• Learning about ways to protect against HIV, viral hepatitis and other related diseases;
  • Taking control by encouraging screenings and treatment, including viral hepatitis vaccination;
  • Advocating for policies and practices that promote healthy African immigrant communities, families, and individuals. 

What has been done so far? 

The path to federal recognition has been a slow process, but progress has been made! Check out the timeline below for a brief overview of what has been accomplished since the day was created: 

2014:

    • Inaugural city-wide events in Houston, Texas; Boston, Massachusetts; Washington D.C.; Maryland; Seattle, Washington; New York; Ohio and Philadelphia.
    • A national petition was created and 40% of the petitioners are from or live in Massachusetts; 60% of signers are from 33 other states across the US

2015:

2016:

    • Senator Elizabeth Warren gave a proclamation in Massachusetts
    • Created an informational blog post for the National Viral Hepatitis Roundtable 
    • Joined the African immigrant Hepatitis/HIV Twitter chat (#AIHHchat)

2017:

    • Hosted a national webinar focused on barriers and strategies  addressing HIV and hepatitis B among African immigrants
    • Official request to HIV.gov to officially recognize NAIRHHA Day

2018:

    • Hosted an online panel discussion addressing HIV and HBV stigma among African immigrant 
    • New social media campaign
    • National Webinar with HBF and CHIPO focused on stigma

September marks the unofficial beginning of National African Immigrant Heritage Month (NAIHM) – state and federal officials in over thirty states recognize September as NAIHM despite it not being federally declared –  which is why NAIRHHA Day is held on September 9th. Federal recognition would significantly boost awareness within the community and allow for the creation of much-needed resources like culturally sensitive education tools. It would also help to disseminate the important health messages on a larger, national scale.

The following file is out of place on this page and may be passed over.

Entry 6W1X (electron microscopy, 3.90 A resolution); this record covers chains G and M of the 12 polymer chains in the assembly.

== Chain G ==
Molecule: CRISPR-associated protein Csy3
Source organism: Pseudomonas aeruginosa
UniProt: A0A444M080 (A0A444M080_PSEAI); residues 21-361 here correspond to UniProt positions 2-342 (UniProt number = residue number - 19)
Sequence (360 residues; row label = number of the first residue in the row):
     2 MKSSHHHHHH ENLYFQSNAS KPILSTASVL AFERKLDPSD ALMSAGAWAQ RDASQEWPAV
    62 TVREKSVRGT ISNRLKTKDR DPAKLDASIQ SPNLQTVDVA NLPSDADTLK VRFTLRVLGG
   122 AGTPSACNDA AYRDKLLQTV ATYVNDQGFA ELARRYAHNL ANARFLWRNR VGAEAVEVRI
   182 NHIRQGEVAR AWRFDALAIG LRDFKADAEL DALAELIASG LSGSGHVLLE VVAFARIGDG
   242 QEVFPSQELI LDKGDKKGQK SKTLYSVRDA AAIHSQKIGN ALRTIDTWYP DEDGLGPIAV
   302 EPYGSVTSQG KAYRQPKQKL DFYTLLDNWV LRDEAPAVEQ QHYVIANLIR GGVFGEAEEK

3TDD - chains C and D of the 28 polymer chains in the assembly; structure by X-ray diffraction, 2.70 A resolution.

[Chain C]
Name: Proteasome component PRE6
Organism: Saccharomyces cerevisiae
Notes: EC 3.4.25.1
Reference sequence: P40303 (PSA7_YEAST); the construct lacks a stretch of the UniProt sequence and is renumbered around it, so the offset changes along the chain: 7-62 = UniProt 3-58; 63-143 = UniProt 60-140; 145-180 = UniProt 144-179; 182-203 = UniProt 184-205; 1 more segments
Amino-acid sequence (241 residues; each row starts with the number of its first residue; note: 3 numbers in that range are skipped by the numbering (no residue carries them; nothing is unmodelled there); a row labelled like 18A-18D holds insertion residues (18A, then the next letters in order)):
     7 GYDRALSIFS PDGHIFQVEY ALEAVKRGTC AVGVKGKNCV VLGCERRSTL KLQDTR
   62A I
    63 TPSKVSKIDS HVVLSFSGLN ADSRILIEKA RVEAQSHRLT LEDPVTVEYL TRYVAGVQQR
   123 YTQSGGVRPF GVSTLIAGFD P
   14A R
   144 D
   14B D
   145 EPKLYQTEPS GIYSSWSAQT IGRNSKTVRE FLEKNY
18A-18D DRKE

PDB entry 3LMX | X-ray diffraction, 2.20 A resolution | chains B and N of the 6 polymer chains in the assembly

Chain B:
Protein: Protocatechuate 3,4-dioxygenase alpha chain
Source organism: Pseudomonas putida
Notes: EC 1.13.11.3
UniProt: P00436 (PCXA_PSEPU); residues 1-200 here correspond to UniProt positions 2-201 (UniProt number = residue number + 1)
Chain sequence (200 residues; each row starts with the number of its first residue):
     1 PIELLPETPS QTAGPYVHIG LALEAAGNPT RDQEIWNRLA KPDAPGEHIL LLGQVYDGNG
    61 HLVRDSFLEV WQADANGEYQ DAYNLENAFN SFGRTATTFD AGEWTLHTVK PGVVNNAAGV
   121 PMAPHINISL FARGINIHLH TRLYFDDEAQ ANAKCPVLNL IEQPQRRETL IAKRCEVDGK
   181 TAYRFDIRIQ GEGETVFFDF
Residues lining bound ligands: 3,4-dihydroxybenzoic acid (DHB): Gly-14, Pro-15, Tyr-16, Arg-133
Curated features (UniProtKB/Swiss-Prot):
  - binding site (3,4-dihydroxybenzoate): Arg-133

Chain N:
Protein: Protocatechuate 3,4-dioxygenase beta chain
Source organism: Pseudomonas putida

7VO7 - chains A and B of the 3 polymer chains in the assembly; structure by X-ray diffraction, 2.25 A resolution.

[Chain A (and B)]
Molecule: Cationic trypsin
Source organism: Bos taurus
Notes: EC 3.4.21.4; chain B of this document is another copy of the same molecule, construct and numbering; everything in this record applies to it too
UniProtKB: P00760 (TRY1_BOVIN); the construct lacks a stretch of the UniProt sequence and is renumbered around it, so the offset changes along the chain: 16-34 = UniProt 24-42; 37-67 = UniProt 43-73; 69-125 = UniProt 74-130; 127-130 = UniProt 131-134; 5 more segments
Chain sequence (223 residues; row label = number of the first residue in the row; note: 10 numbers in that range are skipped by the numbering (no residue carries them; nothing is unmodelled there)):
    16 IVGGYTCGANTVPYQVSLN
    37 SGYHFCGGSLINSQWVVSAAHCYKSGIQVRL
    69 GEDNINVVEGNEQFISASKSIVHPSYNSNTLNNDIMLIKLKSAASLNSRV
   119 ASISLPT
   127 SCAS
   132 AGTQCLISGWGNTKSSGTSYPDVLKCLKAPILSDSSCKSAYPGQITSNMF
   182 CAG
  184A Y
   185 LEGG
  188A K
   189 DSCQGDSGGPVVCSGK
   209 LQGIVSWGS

This year, the Hepatitis B Foundation and CHIPO are excited to be sponsoring four community events with partners throughout the U.S. to commemorate NAIRHHA day and promote hepatitis B and HIV education and testing in AI communities.

For more information about NAIRHHA Day: 

  • Follow NAIRHHA Day on Twitter @NAIRHHA
  • Check out our blog posts on NAIRHHA Day
  • Visit the CHIPO website and click here for downloadable badges and infographics
  • Contact Chioma, Director of the Multicultural AIDS Coalition, at cnnaji@mac-boston.org to get involved in advocacy for NAIRHHA Day

References:

  1. Kowdley KV, Wang CC, Welch S, Roberts H, Brosgart CL. (2012). Prevalence of chronic hepatitis B among foreign-born persons living in the United States by country of origin. Hepatology, 56(2), 422-433. And Painter. 2011. The increasing burden of imported chronic hepatitis B—United States, 1974-2008. PLoS ONE 6(12): e27717.
  2. Chandrasekar, E., Song, S., Johnson, M., Harris, A. M., Kaufman, G. I., Freedman, D., et al. (2016). A novel strategy to increase identification of African-born people with chronic hepatitis B virus infection in the Chicago metropolitan area, 2012-2014. Preventing Chronic Disease, 13, E118.
  3.  Edberg, M., Cleary, S., & Vyas, A. (2011). A trajectory model for understanding and assessing health disparities in Immigrant/Refugee communities. Journal of Immigrant and Minority Health, 13(3), 576-584.
  4.  Kowdley, K. V., Wang, C. C., Welch, S., Roberts, H., & Brosgart, C. L. (2012). Prevalence of chronic hepatitis B among foreign‐born persons living in the united states by country of origin. Hepatology, 56(2), 422-433.